Recently I had a discussion about an interesting cartridge, the 450 Bushmaster. Basically the idea of the Bushmaster is to deliver big-bore ballistics in the AR-15 platform. Now, I happen to hold this to be a very poor idea. The virtue of the AR-15 is basically two characteristics. It is light and it is accurate (for a semi-auto). When chambered in a big fat cartridge like 450 Bushmaster, you reduce the mag capacity, and you turn it into a potential shoulder kicking machine. Now, the AR is pretty good about recoil with its straight line butt-stock and recoil buffering bolt carrier, but there is simply a lot more momentum with a big bruiser like the 450; there’s no denying it.
But this doesn’t mean the 450 is bad. It has a certain virtue in bolt action rifles. Being rimless and straight walled, it should be both reliable with feeding and straightforward for reloading. And Ruger has recently seen fit to produce their interesting scout rifle in 450, which I think, is quite sharp looking.
And this makes sense: the ballistic profile of the 450 goes well with the scout concept, which is that it is an all-purpose, ultra-rugged and fast-handling, type of rifle, and the short length of the 450 makes it workable on the small-frame rifles designed for .223 Rem. Usually a scout rifle’s defining feature is the forward mounted scope, which greatly limits its magnification. With limited magnification comes limited range. And 450 is a real sweetie inside 200 yards: efficient, not overpowered, and will certainly have an advantage in that at 45 caliber it starts off at the same diameter that 30 caliber bullets may expand to! At least one would think.
But look, only a 4 +1 round capacity! Couldn’t double stack it I guess. And it’s a bolt action, and therefore sub optimal for left-handed shooters. But, with that short barrel it should be fast handling and not much velocity will be lost with a big-bore cartridge like the 450. At six and a half pounds, it weighs the same as my Mossberg 464 with a 20 inch barrel and 6+1 round capacity chambered in 30-30.
Let’s see how the Ruger (at more than twice the cost) stacks up to my Mossy on Eastern Whitetails, on paper at least.
450 Bushmaster propels a .458″ 250 grain bullet at about 2100 FPS out of a 16″ barrel (Hornady Handbook of Cartridge Reloading, 8th Ed.)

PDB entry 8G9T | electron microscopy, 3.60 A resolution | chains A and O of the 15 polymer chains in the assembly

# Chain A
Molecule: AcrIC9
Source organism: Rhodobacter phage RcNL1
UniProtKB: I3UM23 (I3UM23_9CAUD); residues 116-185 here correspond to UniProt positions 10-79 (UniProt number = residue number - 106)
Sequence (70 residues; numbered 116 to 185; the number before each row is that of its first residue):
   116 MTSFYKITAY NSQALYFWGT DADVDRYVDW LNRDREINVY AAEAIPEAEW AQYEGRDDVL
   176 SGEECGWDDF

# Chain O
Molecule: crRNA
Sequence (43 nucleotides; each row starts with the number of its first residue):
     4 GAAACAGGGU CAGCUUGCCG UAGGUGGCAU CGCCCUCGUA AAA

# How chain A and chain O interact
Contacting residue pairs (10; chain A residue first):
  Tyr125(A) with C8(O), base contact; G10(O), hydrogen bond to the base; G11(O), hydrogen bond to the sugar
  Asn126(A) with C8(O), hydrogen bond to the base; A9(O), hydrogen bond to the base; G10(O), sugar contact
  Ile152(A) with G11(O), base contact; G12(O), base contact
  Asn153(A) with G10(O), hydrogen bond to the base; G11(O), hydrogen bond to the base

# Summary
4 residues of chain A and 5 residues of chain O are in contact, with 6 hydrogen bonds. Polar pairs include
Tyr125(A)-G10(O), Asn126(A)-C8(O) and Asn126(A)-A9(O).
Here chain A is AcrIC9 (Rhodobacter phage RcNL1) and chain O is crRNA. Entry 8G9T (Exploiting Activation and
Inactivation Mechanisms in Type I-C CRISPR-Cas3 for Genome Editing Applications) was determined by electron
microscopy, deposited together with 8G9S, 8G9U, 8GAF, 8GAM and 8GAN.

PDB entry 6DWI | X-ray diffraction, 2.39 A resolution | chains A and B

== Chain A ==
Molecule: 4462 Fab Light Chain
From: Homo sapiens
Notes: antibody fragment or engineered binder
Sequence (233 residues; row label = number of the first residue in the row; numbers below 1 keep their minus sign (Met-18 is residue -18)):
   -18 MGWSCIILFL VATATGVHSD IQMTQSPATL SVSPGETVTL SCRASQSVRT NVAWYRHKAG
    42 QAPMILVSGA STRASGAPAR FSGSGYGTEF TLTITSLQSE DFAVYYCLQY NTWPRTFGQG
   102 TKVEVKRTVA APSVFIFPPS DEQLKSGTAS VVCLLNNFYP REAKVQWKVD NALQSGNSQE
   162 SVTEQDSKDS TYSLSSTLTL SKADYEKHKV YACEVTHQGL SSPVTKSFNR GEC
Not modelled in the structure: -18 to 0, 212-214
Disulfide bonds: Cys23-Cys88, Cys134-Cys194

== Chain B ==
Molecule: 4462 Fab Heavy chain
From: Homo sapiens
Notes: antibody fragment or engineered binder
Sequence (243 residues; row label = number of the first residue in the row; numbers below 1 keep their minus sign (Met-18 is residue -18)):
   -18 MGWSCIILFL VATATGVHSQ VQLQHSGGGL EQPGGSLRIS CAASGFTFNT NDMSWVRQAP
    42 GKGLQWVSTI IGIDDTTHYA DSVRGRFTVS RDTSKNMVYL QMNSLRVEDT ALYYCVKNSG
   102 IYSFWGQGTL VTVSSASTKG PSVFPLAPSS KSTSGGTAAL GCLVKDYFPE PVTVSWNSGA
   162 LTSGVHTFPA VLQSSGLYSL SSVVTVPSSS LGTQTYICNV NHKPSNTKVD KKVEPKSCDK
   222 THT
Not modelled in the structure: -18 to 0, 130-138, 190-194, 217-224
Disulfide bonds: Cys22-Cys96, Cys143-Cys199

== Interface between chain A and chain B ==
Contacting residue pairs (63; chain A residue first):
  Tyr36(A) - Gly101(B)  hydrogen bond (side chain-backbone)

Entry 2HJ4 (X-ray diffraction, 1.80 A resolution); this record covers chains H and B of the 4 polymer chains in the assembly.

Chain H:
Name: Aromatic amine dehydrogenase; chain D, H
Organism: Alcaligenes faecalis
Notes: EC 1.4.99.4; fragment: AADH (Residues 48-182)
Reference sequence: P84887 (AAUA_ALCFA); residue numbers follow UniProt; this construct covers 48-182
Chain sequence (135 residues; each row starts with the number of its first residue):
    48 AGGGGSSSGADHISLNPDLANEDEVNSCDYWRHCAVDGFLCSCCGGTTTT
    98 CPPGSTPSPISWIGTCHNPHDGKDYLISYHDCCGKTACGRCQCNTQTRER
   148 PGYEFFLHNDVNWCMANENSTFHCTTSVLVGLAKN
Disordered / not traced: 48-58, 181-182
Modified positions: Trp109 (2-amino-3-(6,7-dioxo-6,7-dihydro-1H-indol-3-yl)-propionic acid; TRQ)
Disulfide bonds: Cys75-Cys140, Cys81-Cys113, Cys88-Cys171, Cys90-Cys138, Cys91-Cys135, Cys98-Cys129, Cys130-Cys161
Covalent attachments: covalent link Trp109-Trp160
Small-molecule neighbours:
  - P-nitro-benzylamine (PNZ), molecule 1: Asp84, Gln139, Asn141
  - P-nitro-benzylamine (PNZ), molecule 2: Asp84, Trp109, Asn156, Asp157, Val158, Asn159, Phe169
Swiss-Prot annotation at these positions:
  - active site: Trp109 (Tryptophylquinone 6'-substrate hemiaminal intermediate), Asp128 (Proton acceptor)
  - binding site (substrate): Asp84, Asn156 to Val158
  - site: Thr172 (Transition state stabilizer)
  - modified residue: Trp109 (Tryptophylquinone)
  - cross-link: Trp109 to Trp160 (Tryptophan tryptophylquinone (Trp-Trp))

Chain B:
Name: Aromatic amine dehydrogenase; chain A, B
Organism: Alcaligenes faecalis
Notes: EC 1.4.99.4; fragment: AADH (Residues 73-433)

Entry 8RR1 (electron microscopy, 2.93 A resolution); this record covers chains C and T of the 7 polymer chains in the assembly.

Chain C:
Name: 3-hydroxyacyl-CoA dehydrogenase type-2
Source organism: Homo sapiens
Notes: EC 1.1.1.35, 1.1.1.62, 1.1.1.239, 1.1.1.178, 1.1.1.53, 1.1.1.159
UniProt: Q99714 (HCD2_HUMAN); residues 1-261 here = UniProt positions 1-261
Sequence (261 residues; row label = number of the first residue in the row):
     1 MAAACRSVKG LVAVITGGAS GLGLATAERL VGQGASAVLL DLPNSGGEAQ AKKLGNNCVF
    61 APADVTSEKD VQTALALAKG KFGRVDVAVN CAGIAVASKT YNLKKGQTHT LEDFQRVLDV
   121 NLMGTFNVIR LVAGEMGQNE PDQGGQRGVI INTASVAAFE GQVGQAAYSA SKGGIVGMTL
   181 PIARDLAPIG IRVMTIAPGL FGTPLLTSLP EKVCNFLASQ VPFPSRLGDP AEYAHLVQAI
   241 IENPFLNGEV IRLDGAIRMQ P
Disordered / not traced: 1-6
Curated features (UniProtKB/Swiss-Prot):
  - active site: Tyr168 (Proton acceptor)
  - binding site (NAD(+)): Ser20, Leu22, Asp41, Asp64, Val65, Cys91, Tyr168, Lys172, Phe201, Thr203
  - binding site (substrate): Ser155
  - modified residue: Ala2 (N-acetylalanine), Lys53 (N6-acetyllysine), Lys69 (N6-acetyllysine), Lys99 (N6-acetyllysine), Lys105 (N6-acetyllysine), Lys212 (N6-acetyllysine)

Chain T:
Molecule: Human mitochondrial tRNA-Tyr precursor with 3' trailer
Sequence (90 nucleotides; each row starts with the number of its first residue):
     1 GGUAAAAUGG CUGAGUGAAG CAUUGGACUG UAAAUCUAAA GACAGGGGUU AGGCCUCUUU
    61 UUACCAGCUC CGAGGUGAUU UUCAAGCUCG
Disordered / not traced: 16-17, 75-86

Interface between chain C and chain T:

30-30 WCF propels a .308″ 170 grain bullet at about 2250 FPS out of a 20″ barrel. (Personal observation, which closely matches Hornady Handbook of Cartridge Reloading, 8th Ed.)
Clearly, at short range, the 450 has an advantage in kinetic energy. Let’s see how much game-effectiveness it has using the H.I.T.S. calculator.
Ballistics of 30-30 using Speer #2014 170 grain jacketed flat-point Hot-Cor bullet, BC: 298.
At 100 yards, a HITS score of 864 is achieved, at the upper limit for medium game. At 250 yards, a HITS score of 708 is achieved, still well within the range for medium game (deer).
Ballistics of the 450 Bushmaster using a 250 grain Hornady FTX bullet, perhaps the optimal bullet for this cartridge. BC: .210.
This yields a HITS score at 100 yards of 780, actually below that of the less powerful 30-30. Don’t believe me, punch it into the calculator yourself! At 250 yards, it only yields a HITS score of 585, nearly at the bottom limit for medium game!
And the 450 uses more powder and certainly would kick more. Those loads, with either Lil’Gun or Win 296 powders are over 40 grains. It takes only 36 grains of LeveRevolution or Bl-C(2) to get the 30-30 going.
Now, there are two reasons for this, which really boil down to just one. The first is that the 30 caliber bullet (despite bing flat pointed and not ballistic tipped like the 450’s) has a much better ballistic coefficient, and so retains its energy better over distance, and the other is that the 30 caliber bullet will penetrate better. Both of these are due to geometry: sectional density. Generally bullets with higher sectional densities are not only more ballistically efficient, they also penetrate more deeply into the tissues of animals.
A 170 grain 30 caliber bullet should have no problem passing through the broadside of a deer (thus making two bleeding wounds). A 45 caliber bullet going the same speed, though much heavier, has less sectional density, and may not pass through (leaving only one). At 250 yards the 450 has pushed so much wind it has far less to push into the deer. It also drops more at that range, making estimating holdover more difficult.
Not only does the 30-30/Mossberg 464 combo outperform the Ruger ballistically for deer, it also outperforms with anything lighter!
30-30 makes a decent Varmint cartridge inside 200 yards. And it makes a very good plinker, too loaded with a power like TrailBoss. It is possible to match 22 WMR type ballistics using a 30 caliber round ball in 30-30 with TrailBoss powder. Makes a fine squirrel gun (if legal) or night-time skunk/coon gun.
Now, the Ruger may have an advantage in the reliability department. In general, bolt actions, and particularly the full-length extractor type ones, are very reliable. But who knows? I’ve only had slight reliability troubles with my Mossberg, and none with the Speer Hot-Cor bullets I reference here. To me the ambidexterity it an advantage. And levers are usually faster to operate than bolts. Both rifles take scopes well, and there are forward mounted Picatinny rails if wanted to put a scout scope on their lever action.
I guess it’s just another example of the classics are classic for a reason!